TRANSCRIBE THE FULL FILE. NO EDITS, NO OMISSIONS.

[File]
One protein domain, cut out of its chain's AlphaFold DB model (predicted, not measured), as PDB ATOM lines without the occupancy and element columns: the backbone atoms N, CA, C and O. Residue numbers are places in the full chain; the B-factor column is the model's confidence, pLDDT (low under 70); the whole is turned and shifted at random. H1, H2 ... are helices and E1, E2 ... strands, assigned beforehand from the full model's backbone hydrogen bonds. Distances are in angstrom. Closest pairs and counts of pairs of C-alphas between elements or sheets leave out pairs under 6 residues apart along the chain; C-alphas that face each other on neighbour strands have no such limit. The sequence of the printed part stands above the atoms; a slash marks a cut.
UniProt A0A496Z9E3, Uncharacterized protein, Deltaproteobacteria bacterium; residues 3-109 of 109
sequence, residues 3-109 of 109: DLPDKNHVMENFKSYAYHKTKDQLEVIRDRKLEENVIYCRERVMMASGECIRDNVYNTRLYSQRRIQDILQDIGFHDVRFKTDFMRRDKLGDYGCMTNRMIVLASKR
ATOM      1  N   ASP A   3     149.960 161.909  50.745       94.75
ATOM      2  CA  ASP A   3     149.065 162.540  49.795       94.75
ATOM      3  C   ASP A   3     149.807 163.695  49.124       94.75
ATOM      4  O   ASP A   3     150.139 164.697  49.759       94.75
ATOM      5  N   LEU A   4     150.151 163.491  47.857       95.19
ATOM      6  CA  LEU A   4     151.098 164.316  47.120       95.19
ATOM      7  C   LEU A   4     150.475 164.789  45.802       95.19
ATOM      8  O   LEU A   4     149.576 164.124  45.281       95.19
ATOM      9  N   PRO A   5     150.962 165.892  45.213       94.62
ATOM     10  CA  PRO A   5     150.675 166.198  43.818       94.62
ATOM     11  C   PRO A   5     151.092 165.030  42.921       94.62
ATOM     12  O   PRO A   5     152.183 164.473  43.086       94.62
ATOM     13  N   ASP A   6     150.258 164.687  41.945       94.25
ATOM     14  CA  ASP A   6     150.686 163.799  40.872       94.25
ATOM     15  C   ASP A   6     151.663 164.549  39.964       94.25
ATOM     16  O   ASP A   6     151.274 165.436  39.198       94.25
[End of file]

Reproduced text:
One protein domain, cut out of its chain's AlphaFold DB model (predicted, not measured), as PDB ATOM lines without the occupancy and element columns: the backbone atoms N, CA, C and O. Residue numbers are places in the full chain; the B-factor column is the model's confidence, pLDDT (low under 70); the whole is turned and shifted at random. H1, H2 ... are helices and E1, E2 ... strands, assigned beforehand from the full model's backbone hydrogen bonds. Distances are in angstrom. Closest pairs and counts of pairs of C-alphas between elements or sheets leave out pairs under 6 residues apart along the chain; C-alphas that face each other on neighbour strands have no such limit. The sequence of the printed part stands above the atoms; a slash marks a cut.
UniProt A0A496Z9E3, Uncharacterized protein, Deltaproteobacteria bacterium; residues 3-109 of 109
sequence, residues 3-109 of 109: DLPDKNHVMENFKSYAYHKTKDQLEVIRDRKLEENVIYCRERVMMASGECIRDNVYNTRLYSQRRIQDILQDIGFHDVRFKTDFMRRDKLGDYGCMTNRMIVLASKR
ATOM      1  N   ASP A   3     149.960 161.909  50.745       94.75
ATOM      2  CA  ASP A   3     149.065 162.540  49.795       94.75
ATOM      3  C   ASP A   3     149.807 163.695  49.124       94.75
ATOM      4  O   ASP A   3     150.139 164.697  49.759       94.75
ATOM      5  N   LEU A   4     150.151 163.491  47.857       95.19
ATOM      6  CA  LEU A   4     151.098 164.316  47.120       95.19
ATOM      7  C   LEU A   4     150.475 164.789  45.802       95.19
ATOM      8  O   LEU A   4     149.576 164.124  45.281       95.19
ATOM      9  N   PRO A   5     150.962 165.892  45.213       94.62
ATOM     10  CA  PRO A   5     150.675 166.198  43.818       94.62
ATOM     11  C   PRO A   5     151.092 165.030  42.921       94.62
ATOM     12  O   PRO A   5     152.183 164.473  43.086       94.62
ATOM     13  N   ASP A   6     150.258 164.687  41.945       94.25
ATOM     14  CA  ASP A   6     150.686 163.799  40.872       94.25
ATOM     15  C   ASP A   6     151.663 164.549  39.964       94.25
ATOM     16  O   ASP A   6     151.274 165.436  39.198       94.25